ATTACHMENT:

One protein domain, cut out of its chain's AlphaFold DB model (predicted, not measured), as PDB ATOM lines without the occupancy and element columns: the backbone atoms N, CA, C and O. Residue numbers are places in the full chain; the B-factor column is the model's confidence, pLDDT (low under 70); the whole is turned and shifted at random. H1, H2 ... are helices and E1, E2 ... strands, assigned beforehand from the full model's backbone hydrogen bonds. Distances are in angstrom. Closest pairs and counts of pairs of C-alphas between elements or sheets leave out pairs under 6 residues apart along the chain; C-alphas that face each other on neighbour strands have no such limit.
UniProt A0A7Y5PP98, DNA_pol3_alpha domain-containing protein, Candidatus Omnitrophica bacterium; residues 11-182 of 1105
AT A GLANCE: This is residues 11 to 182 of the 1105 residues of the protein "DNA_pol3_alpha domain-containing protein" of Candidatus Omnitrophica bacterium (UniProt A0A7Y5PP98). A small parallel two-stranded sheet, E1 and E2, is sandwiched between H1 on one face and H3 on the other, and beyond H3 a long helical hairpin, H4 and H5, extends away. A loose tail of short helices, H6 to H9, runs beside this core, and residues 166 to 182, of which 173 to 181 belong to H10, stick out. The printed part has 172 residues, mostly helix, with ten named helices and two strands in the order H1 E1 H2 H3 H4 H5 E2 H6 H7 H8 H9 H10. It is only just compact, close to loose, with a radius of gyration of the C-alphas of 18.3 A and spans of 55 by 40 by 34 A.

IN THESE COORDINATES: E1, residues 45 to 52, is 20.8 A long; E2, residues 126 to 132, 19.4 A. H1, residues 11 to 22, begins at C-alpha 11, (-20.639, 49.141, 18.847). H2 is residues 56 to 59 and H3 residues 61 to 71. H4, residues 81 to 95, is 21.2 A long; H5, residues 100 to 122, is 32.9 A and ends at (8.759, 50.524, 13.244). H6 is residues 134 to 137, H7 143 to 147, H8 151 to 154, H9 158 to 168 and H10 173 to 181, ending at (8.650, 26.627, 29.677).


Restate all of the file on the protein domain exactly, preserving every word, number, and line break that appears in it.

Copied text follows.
One protein domain, cut out of its chain's AlphaFold DB model (predicted, not measured), as PDB ATOM lines without the occupancy and element columns: the backbone atoms N, CA, C and O. Residue numbers are places in the full chain; the B-factor column is the model's confidence, pLDDT (low under 70); the whole is turned and shifted at random. H1, H2 ... are helices and E1, E2 ... strands, assigned beforehand from the full model's backbone hydrogen bonds. Distances are in angstrom. Closest pairs and counts of pairs of C-alphas between elements or sheets leave out pairs under 6 residues apart along the chain; C-alphas that face each other on neighbour strands have no such limit.
UniProt A0A7Y5PP98, DNA_pol3_alpha domain-containing protein, Candidatus Omnitrophica bacterium; residues 11-182 of 1105
AT A GLANCE: This is residues 11 to 182 of the 1105 residues of the protein "DNA_pol3_alpha domain-containing protein" of Candidatus Omnitrophica bacterium (UniProt A0A7Y5PP98). A small parallel two-stranded sheet, E1 and E2, is sandwiched between H1 on one face and H3 on the other, and beyond H3 a long helical hairpin, H4 and H5, extends away. A loose tail of short helices, H6 to H9, runs beside this core, and residues 166 to 182, of which 173 to 181 belong to H10, stick out. The printed part has 172 residues, mostly helix, with ten named helices and two strands in the order H1 E1 H2 H3 H4 H5 E2 H6 H7 H8 H9 H10. It is only just compact, close to loose, with a radius of gyration of the C-alphas of 18.3 A and spans of 55 by 40 by 34 A.

IN THESE COORDINATES: E1, residues 45 to 52, is 20.8 A long; E2, residues 126 to 132, 19.4 A. H1, residues 11 to 22, begins at C-alpha 11, (-20.639, 49.141, 18.847). H2 is residues 56 to 59 and H3 residues 61 to 71. H4, residues 81 to 95, is 21.2 A long; H5, residues 100 to 122, is 32.9 A and ends at (8.759, 50.524, 13.244). H6 is residues 134 to 137, H7 143 to 147, H8 151 to 154, H9 158 to 168 and H10 173 to 181, ending at (8.650, 26.627, 29.677).